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[18 comments]

How can stores compete with Amazon?

January 15, 2014

"It's easy to compete with us, just do what we don't do." - Sam Walton

At a Breakout Session Tuesday at the NRF Big Show convention, Lee Peterson, EVP of created services, WD Partners, presented the findings of his firm's comprehensive white paper, Amazon Can't Do That: Consumer Desire & the Store of the Future.

The study, based on surveys of 1,700 consumers across demographics, explored how the store can compete against the conveniences and ubiquity of the Amazon shopping model.

Encouragingly, the study found that "stores are winning," Mr. Peterson told the packed house. The core reasons people shop still favor physical stores.

Immediacy in taking home product was valued above all, with 79 percent of survey respondents pointing to "instant ownership" as the most appealing attribute of any retailer. A close second, "touch and feel" — another solely physical store attribute — was found particularly appealing by 75 percent. Third, "exclusive products and bargains," largely tied to store bargain shopping, rated 65 percent.

Online's strengths showed up in fourth with "reviews," at 59 percent. Other largely-online attributes came in close behind with "unlimited options," 48 percent, and "one-click shopping," 47 percent.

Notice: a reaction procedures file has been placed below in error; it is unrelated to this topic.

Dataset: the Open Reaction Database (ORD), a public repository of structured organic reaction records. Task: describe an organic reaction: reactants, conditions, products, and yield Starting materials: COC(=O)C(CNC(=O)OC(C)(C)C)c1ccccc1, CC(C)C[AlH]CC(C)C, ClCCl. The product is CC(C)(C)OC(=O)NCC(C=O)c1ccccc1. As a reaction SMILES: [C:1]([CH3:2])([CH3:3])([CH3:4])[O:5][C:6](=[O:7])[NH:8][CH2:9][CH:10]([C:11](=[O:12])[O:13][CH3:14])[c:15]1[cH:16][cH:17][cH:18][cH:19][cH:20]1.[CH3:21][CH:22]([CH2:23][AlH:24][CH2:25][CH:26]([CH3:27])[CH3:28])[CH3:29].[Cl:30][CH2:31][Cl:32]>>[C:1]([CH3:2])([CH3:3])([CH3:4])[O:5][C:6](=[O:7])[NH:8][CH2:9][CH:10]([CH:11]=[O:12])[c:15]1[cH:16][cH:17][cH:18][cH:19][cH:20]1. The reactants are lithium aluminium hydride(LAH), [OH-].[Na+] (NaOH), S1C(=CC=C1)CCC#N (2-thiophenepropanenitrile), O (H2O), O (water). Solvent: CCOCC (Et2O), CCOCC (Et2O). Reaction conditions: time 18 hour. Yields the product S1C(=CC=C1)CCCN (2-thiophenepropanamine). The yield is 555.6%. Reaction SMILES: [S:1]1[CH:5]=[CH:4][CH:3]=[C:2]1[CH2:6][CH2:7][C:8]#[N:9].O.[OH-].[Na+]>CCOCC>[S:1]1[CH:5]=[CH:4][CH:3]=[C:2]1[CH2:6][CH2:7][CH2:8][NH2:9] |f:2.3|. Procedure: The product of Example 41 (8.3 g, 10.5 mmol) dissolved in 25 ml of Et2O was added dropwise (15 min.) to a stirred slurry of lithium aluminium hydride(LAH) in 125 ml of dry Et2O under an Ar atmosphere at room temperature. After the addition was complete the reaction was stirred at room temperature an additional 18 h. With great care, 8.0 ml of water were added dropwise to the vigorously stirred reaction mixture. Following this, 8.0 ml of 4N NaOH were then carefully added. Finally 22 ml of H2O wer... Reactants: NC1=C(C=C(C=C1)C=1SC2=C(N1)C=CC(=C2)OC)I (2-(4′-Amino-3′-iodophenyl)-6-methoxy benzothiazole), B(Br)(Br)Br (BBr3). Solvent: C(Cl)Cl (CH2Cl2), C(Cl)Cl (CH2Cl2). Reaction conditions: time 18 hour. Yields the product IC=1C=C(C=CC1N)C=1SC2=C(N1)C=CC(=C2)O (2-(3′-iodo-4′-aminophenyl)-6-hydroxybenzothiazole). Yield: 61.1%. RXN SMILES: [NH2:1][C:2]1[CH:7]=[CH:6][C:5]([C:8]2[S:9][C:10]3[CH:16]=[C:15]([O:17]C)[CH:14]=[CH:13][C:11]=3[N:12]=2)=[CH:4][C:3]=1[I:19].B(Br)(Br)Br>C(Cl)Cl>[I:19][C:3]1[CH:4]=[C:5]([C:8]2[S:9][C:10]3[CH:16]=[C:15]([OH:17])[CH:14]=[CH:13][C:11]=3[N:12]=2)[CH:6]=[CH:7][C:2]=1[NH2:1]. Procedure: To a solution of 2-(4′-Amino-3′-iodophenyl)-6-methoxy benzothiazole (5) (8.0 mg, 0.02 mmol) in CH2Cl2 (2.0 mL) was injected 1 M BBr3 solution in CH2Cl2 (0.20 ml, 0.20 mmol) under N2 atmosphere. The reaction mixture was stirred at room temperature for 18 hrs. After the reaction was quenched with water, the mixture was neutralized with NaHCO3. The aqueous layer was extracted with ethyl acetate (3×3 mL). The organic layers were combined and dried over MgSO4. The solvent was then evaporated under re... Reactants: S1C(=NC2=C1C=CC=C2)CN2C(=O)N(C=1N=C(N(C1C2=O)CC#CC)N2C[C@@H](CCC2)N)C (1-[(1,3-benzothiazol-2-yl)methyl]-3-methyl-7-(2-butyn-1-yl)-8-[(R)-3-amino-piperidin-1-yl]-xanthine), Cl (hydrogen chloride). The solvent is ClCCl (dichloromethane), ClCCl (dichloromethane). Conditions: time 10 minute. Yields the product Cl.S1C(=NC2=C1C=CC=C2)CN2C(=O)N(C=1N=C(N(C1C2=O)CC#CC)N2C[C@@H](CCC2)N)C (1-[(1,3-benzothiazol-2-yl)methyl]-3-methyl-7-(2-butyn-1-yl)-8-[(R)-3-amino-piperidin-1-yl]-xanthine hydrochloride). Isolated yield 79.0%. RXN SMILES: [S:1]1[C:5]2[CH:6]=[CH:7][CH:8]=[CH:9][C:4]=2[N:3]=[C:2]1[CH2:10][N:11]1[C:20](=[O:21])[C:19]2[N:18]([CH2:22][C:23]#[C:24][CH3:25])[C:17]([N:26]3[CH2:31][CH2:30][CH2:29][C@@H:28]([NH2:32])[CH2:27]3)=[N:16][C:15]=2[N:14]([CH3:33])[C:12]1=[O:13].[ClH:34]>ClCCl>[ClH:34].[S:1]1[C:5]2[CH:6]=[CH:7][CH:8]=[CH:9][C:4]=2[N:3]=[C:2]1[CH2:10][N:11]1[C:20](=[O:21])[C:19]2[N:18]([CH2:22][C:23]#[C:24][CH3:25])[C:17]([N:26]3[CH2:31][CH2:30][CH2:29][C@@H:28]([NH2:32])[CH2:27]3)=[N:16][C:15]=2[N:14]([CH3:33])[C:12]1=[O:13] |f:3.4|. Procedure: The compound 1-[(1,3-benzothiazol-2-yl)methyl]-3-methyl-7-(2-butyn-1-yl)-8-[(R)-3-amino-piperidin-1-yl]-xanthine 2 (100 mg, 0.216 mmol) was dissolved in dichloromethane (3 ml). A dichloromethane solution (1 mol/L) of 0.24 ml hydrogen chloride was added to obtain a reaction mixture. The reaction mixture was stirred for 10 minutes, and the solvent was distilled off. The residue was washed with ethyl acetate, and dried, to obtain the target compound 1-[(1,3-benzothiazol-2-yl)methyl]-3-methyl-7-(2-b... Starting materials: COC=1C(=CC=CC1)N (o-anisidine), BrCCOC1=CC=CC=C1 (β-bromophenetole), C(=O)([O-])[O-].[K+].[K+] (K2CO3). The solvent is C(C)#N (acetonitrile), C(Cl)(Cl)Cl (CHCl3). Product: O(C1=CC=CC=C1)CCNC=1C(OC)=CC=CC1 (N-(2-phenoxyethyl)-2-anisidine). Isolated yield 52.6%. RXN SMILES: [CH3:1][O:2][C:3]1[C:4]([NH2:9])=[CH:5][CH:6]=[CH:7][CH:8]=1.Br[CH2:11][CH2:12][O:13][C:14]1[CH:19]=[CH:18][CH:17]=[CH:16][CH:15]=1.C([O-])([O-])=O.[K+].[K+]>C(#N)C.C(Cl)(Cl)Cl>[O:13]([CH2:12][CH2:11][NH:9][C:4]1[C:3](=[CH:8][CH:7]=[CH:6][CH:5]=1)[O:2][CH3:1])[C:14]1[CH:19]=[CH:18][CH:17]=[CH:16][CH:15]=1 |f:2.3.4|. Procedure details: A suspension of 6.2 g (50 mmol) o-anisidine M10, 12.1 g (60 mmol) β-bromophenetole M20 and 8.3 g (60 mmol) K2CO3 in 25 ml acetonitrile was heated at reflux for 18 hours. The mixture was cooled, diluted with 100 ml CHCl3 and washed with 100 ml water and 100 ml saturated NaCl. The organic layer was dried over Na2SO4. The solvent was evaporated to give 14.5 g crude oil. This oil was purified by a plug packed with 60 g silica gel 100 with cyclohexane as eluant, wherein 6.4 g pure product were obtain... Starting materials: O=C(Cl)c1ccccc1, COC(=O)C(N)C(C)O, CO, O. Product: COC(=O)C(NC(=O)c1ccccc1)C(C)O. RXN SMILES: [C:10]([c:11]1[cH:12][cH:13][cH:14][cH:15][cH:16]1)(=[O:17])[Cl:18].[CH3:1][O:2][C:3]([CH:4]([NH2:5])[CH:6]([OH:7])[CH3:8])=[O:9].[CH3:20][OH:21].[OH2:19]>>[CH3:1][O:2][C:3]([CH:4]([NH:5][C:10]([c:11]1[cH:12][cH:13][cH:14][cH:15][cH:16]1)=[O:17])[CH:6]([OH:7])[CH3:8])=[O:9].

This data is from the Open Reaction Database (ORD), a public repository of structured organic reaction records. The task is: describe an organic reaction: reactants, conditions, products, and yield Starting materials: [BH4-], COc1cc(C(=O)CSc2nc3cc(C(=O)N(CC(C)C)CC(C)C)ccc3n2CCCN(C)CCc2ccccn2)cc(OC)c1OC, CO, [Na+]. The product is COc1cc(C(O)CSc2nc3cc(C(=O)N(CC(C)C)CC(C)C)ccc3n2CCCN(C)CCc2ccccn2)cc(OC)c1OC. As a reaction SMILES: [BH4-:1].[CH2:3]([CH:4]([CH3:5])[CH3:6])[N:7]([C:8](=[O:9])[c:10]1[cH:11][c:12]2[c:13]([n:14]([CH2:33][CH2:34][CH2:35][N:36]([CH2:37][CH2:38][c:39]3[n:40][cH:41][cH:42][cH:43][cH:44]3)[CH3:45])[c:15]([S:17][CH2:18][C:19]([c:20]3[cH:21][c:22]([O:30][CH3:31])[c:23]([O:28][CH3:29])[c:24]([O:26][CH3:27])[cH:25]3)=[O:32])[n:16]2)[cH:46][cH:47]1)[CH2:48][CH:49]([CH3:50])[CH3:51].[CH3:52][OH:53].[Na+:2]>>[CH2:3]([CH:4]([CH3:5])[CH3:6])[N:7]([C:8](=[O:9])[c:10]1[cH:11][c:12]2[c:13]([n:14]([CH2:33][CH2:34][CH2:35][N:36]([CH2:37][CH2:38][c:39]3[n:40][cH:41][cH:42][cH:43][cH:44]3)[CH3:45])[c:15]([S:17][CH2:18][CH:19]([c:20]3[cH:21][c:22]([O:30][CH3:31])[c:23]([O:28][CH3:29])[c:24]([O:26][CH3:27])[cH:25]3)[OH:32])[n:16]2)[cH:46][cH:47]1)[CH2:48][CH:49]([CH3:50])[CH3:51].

Mr. Peterson said while Amazon ranks highest in trust, the largely "functional" nature of online shopping still fails to "excite" as much as physical stores, which gains an edge in driving "emotional" connections around shopping.

"Amazon isn't a company you want to hug; it's a company that does exactly what it says it will do — every time," he said.

More worrisome for the future of physical stores was the finding that Millennials ranked "unlimited options" and "customer reviews" as their top two shopping ideals, with "instant ownership" falling to third. This group came of age with online shopping and "shop anywhere anytime." Millennials grew up with a more impersonal big box in-store experience than past generations.

According to Mr. Peterson, to evolve, stores should:

  • Be social,
  • Be open,
  • Be captivating.

The "store of the future" should try to incorporate online's strengths, including peer recommendations and using technology to extend access to "endless aisle" inventories, according to Mr. Peterson. An efficient and pleasant buy-online, in-store pick-up service should go a long way to joining the two worlds, the white paper finds.

In appearance, stores should "encourage curiosity," "be inspirational," and make use of "voyeuristic" elements particularly evident from the outside. The more stores look cluttered with horizontal presentations and conservative displays that resemble an Amazon warehouse, the more they'll compete with Amazon, Mr. Peterson asserts.